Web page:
Chris Pettigrew is the night side executive producer at Denver7, the ABC affiliate in Denver. Pettigrew is a native of San Diego, California and graduated from the University of California, Los Angeles with a B.A. in European Studies and a French minor. He has always been interested in politics and current events so he decided to apply for countless television stations in the Los Angeles area. When no one called him back, he decided to return to school. Pettigrew earned a M.A.in broadcast journalism and public affairs from American University in Washington, D.C. There, he discovered how the government works and started working in traditional TV journalism roles. He worked the dreaded graveyard shift, where he sat for hours listening to police scanners for a story.  

Pettigrew worked at The Pentagon Channel in Washington, D.C., a U.S. Department of Defense public affairs channel targeted at service members and their families. He came to The Pentagon Channel via WJLA/Newschannel 8, where he produced several daily newscasts. 

The gulf war inspired him to dive further into journalism, the wall-to-wall CNN coverage captivated him. So off to CNN he went. He started in Segment and Field producing. Pettigrew served as a broadcast producer at CNN International, covering the Japan earthquake and tsunami, the Arab Spring in Egypt, Libya and Syria, and the Chile mining disaster. Pettigrew played an integral role launching HLN’s social-first brand, “The Daily Share.” He also helped launch “Making it in America,” “Raising America,” and the “instant hit” court of public opinion show, After Dark on HLN. He supervised the HLN Production unit, which is a team of editors, animators, photographers and writers who work on content for network-wide initiatives

Now Pettigrew works at Denver7 as the Evening Producer, managing the complete editorial life cycle from pitch to production, supervising crews in the field and in the newsroom.

Jen Markowski. Photo via Hunter Gamble.

Jen Markowski 

Jen Marnowski is the communications director for Mental Health Colorado. Since high school, she knew what she wanted to do. She has always been fascinated by stories, so she went to Drake University to study journalism and political science. She searched the country far and wide for her first job before landing one in Billings, MT. Like Pettigrew, she was the only one in the newsroom at times, listening to the constant jabbering of the police scanner. She moved from Billings to Atlanta, where she started at CNN.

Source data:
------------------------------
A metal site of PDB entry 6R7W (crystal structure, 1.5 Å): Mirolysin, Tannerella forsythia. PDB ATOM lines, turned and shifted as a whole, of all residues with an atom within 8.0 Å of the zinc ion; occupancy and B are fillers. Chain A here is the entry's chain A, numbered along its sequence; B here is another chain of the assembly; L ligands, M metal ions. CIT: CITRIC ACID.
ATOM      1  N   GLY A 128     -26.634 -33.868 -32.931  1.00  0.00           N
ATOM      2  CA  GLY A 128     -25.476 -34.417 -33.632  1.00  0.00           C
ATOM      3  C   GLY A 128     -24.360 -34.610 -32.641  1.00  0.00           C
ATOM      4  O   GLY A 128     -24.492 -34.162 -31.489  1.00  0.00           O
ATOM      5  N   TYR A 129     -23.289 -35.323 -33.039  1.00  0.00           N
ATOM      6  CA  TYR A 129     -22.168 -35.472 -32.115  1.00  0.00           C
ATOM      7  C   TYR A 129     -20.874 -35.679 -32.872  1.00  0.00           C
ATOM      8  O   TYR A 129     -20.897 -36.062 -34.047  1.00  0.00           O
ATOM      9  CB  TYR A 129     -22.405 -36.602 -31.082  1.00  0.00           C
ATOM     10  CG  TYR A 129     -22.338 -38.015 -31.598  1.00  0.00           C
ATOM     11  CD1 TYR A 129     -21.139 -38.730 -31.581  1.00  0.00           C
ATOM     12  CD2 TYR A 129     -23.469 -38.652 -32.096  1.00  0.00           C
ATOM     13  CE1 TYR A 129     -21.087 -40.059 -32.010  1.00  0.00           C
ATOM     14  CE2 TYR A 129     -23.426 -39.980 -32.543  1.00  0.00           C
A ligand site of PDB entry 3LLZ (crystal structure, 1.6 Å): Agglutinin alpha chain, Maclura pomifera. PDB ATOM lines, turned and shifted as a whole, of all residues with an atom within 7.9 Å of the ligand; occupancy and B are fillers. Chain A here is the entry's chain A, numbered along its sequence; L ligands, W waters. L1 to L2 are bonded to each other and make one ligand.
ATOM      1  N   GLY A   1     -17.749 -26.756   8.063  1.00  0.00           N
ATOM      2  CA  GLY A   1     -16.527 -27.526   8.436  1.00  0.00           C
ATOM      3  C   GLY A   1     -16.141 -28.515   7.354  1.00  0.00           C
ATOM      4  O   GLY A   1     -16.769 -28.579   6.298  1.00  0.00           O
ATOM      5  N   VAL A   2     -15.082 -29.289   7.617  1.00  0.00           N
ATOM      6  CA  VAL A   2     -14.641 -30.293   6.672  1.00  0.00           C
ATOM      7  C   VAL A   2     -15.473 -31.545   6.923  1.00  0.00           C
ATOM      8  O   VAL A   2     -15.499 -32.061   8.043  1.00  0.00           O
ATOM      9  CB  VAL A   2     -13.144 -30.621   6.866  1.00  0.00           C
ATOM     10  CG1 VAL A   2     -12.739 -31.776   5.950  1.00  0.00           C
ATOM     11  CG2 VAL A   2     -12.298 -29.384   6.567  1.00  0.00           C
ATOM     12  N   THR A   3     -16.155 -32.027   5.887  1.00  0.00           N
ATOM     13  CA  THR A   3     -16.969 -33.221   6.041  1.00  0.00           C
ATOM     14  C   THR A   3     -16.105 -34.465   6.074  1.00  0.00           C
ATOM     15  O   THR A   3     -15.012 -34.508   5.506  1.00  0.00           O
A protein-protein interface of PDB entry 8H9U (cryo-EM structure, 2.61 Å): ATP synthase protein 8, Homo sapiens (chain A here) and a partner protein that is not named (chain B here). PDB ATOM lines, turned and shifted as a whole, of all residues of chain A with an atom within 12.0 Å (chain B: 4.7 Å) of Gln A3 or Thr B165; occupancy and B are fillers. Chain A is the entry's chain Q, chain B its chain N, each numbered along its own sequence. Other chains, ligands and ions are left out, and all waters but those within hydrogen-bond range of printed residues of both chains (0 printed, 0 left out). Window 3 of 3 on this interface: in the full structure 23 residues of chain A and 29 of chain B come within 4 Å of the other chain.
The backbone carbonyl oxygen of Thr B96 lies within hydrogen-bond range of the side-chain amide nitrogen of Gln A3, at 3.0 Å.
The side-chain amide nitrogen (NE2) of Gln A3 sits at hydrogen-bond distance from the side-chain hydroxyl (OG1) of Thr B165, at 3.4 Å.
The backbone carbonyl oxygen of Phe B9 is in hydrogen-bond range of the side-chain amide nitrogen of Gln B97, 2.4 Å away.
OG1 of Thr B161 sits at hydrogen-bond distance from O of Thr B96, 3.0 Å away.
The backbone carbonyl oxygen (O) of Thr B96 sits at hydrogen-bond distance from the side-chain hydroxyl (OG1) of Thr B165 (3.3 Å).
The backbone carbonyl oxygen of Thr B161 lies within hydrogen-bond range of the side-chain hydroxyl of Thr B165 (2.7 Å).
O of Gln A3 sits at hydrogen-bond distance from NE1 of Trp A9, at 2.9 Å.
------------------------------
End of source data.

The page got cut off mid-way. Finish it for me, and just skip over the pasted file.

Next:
During Marnowski’s years at CNN, she was an Executive Producer guiding show coverage during the Iraq Wars, Hurricane Katrina, and also manning coverage during the shuttle Columbia disaster. She was in the control room when 9/11 happened, and reports it as the most impactful day of her career. 

Marnowski has also worked at 9News in Denver. There she served as a show producer, show booker and later the news liaison and special projects coordinator and producer for the Komen Colorado Foundation’s ‘Race for the Cure’ and the Bonfils annual blood drive, ‘Drive for Life.’ She now works as the communications director for Mental Health Colorado.

She came to the mental health industry from the news business and approaches her job with the same passion as in the past– spreading news about mental health and getting funding for care for all people with mental disorders.

Kim Bui Barnett. Photo via Hunter Gamble.

Kim Bui Barnett 

Kim Bui Barnett is senior director for the CNN Special Projects team. She has been involved in journalism her whole life. As she puts it: “I didn’t choose journalism, journalism chose me!” Her grandmother became the first woman in Vietnam to own a newspaper, a feat for which she was tortured. Her grandfather owned a radio station, which inspired her to major in communications with a minor in English